the need for maintenance and cure in the instant case continued until September 1, 1946. The period for convalescence testified to by Respondents appears to us too short, and that testified to by Libellant too long.
The Court in its findings of fact found that Libellant was discharged from the vessel and paid off on July 26, 1946, and that he arrived at his home on July 29, 1946. Therefore, the Libellant is entitled to maintenance and cure from July 29, 1946 to September 1, 1946, inclusive, or for a period of 35 days. War Shipping Administration Operations Regulations 108, effective August 1, 1945, provides that licensed officers shall be paid maintenance and cure during periods of disability of not less than $ 4.00 nor more than $ 6.50 per day. We think Libellant is entitled under this Regulation as Third-Assistant Engineer to $ 5.00 per day, and consequently the total amount due the Libellant for maintenance and cure is $ 175.00, that is, $ 5.00 per day for 35 days.
The facts supporting maintenance and cure give rise to a concurrent liability for wages. The Osceola, supra; Calmar Steamship Corp. v. Taylor, supra. This obligation is restricted to the term of the employment as specified by the shipping articles. Jones v. Waterman Steamship Corp., supra. In the instant case, the obligation could have continued for a period of twelve months, as the shipping articles provided for a twelve-month voyage, and further provided for the earlier termination of the voyage at the option of the Captain. However, the Libellant here is entitled to wages only up to and including September 1, 1946 as we have already decided that on that date Libellant's convalescence should have terminated and he should have secured employment. We conclude therefore, the Libellant is entitled to wages from July 29, 1946 to September 1, 1946, or for a period of 35 days. As Libellant's rate of pay was $ 8.23 per day the total amount due the Libellant for wages is $ 288.05.
It is argued by the Respondents that the Libellant is entitled to wages only up to and including August 21, 1946, for the Shipping Articles were closed out on that date. The identical argument was urged in other cases ( Shields v. United States, D.C., 73 F.Supp. 862; Jones v. Waterman Steamship Corp., supra), and it was held that for the purposes of paying wages to a seaman who is injured or becomes ill on board a ship the term of the employment is determined by the original shipping articles and not by the actual termination of the voyage. Of course, the obligation to pay wages to a seaman who is injured or becomes ill on board a ship is terminated by the seaman's return to employment or as in the instant case by his ability to return to employment.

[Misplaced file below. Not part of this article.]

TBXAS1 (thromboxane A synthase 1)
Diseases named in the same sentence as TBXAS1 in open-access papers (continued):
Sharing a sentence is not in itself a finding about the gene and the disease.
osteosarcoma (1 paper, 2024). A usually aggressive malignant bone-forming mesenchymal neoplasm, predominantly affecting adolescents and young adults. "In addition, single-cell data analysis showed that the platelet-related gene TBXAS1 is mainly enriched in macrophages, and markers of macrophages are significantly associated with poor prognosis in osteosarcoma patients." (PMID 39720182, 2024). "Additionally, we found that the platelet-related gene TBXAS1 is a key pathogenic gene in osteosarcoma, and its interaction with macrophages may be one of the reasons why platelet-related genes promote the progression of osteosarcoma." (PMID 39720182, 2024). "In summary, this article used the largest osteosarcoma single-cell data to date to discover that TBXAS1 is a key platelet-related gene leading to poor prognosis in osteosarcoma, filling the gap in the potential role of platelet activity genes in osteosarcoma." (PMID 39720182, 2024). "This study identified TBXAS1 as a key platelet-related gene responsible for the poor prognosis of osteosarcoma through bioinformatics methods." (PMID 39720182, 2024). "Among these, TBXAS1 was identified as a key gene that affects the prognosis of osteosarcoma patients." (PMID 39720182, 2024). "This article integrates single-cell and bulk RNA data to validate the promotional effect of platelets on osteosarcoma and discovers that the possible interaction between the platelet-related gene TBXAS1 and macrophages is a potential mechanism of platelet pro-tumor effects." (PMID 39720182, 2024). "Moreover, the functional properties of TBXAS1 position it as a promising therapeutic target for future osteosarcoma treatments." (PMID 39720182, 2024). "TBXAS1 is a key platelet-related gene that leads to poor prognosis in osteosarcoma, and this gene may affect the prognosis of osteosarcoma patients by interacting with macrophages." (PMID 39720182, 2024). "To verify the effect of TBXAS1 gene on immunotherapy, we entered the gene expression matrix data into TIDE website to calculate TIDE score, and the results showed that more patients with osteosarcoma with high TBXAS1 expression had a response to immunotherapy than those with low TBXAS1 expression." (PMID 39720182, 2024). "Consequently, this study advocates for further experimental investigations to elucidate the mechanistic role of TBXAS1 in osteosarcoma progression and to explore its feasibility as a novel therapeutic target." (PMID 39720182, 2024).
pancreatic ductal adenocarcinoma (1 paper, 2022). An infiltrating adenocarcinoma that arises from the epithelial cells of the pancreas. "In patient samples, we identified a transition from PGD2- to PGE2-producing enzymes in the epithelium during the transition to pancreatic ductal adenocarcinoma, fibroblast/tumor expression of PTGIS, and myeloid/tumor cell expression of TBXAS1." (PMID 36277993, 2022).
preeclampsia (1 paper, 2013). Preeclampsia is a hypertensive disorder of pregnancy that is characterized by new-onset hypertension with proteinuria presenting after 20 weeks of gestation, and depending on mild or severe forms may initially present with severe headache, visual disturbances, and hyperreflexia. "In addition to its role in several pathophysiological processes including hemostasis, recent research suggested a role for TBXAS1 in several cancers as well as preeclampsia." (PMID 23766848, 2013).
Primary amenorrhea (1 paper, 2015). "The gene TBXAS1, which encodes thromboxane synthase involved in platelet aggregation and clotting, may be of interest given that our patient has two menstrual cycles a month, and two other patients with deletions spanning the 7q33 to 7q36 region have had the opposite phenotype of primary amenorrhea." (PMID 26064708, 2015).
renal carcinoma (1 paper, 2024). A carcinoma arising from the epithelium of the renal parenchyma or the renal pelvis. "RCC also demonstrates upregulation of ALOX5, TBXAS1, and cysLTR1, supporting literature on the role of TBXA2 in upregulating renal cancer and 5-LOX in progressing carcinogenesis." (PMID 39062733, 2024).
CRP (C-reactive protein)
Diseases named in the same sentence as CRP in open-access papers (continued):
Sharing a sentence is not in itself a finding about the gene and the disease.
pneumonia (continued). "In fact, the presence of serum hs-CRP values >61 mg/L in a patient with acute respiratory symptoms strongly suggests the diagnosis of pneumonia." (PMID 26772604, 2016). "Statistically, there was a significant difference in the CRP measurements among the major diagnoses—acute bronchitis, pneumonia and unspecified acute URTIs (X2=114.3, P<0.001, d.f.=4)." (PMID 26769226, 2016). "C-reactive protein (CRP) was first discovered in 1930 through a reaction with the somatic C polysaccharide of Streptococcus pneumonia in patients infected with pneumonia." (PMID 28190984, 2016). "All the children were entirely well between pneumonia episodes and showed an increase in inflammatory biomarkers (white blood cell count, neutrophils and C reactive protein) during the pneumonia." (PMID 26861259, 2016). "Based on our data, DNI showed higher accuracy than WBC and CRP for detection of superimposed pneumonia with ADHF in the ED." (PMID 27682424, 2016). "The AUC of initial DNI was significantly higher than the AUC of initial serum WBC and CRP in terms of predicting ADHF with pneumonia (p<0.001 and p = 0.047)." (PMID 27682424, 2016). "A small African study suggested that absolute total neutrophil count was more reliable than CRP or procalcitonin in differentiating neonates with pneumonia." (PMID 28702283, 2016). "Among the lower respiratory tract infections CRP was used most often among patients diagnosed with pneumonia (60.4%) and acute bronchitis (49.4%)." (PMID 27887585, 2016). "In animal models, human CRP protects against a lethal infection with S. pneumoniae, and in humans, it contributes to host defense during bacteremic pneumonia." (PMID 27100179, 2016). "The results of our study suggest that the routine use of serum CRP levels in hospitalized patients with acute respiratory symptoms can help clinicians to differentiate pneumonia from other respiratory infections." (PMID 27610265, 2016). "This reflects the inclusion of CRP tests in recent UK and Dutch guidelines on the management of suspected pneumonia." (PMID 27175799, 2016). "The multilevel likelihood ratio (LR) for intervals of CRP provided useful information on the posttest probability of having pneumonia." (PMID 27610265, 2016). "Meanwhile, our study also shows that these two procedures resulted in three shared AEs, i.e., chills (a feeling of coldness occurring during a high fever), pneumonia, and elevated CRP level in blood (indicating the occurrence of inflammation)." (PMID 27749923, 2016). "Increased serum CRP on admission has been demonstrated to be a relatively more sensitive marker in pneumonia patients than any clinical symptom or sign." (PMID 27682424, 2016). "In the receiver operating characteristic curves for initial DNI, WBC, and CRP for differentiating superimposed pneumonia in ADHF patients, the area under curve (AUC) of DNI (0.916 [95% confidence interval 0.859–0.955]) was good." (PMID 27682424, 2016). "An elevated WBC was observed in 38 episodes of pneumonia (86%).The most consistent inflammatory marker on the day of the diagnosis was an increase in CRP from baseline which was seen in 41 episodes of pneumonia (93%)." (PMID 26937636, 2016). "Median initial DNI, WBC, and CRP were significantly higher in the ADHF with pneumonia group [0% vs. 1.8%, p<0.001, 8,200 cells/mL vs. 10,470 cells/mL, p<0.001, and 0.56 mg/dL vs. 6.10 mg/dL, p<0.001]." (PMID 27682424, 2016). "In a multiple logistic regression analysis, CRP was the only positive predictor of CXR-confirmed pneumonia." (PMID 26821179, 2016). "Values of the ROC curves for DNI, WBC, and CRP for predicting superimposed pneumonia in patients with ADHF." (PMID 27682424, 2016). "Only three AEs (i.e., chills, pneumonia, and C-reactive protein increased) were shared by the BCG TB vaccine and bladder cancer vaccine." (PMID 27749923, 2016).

Conclusions of Law
1. Libellant failed to prove allegation of unseaworthiness.
2. Respondents were negligent in only one respect -- in failing to have access to a thermometer on the evening of June 30, 1946, when the Purser examined Libellant.
3. Respondents are not responsible for said negligent act because it was not the proximate cause of Libellant's injuries or illness.
4. Libellant is entitled to maintenance and cure for a period of 35 days (from July 29 to September 1, 1946, inclusive) at the rate of $ 5.00 per day, or in the total amount of $ 175.00.
5. Libellant is entitled to wages for a period of 35 days (from July 29 to September 1, 1946, inclusive) at the rate of $ 8.23 per day, or in the total amount of $ 288.05.
An order may be entered in conformity with the foregoing opinion, dismissing Libellant's first cause of action and granting his second cause for maintenance and cure and wages in the amount of $ 463.05. Interest and costs will be assessed against the Respondents.
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